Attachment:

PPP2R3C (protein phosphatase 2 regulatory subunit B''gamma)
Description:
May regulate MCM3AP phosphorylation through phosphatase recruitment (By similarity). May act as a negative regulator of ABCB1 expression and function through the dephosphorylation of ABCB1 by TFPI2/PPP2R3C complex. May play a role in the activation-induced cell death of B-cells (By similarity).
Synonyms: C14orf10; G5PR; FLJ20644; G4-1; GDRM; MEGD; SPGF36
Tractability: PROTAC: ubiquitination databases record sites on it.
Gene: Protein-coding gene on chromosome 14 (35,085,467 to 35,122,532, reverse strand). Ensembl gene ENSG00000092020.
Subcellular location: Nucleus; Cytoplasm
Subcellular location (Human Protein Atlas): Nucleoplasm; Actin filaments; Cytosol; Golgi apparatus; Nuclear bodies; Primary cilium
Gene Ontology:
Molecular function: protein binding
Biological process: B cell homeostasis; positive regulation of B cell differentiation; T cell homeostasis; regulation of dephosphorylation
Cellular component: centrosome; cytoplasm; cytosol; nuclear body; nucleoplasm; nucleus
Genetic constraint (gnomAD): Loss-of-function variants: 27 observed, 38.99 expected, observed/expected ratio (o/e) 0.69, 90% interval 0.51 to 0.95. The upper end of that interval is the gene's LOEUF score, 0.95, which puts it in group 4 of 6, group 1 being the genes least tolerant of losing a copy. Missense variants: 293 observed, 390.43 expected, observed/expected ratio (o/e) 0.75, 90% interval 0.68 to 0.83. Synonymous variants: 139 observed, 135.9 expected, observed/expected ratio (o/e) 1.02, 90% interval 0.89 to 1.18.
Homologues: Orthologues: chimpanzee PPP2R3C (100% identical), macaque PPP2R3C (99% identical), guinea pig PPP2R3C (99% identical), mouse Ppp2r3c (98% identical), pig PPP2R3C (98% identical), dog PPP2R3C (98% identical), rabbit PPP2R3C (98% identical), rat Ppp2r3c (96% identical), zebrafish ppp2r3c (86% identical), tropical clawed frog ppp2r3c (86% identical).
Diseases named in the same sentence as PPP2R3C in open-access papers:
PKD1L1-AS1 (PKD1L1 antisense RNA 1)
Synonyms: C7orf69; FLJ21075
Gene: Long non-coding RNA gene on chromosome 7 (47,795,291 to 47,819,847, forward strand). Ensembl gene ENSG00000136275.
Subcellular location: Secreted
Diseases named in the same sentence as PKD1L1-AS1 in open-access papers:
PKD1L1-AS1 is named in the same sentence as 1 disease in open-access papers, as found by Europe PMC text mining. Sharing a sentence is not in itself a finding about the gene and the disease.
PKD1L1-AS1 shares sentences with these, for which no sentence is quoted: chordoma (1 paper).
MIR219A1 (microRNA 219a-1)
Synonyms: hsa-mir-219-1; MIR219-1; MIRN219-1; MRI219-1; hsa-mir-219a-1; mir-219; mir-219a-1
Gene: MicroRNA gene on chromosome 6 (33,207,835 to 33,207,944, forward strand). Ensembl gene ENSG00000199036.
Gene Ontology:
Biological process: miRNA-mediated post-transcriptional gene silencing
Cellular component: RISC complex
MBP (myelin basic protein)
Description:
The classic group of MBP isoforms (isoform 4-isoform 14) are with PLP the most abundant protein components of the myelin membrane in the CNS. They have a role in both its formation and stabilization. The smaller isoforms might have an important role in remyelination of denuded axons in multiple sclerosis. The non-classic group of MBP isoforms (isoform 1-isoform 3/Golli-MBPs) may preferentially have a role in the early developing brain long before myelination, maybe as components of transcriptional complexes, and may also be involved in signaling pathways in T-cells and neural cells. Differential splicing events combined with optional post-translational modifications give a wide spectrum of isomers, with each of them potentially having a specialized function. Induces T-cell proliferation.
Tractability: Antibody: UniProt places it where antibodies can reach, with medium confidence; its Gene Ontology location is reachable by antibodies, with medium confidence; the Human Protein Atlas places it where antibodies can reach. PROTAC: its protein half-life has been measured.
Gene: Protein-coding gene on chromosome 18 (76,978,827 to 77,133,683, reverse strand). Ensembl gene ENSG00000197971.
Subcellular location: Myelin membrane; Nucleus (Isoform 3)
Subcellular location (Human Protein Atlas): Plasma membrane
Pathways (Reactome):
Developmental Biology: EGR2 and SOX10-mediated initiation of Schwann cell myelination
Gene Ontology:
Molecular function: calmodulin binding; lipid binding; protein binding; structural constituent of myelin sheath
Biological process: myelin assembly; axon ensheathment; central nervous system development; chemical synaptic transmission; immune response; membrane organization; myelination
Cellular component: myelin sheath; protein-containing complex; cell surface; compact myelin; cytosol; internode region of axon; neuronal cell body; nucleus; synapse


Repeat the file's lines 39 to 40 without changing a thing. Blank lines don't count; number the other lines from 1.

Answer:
Molecular function: calmodulin binding; lipid binding; protein binding; structural constituent of myelin sheath
Biological process: myelin assembly; axon ensheathment; central nervous system development; chemical synaptic transmission; immune response; membrane organization; myelination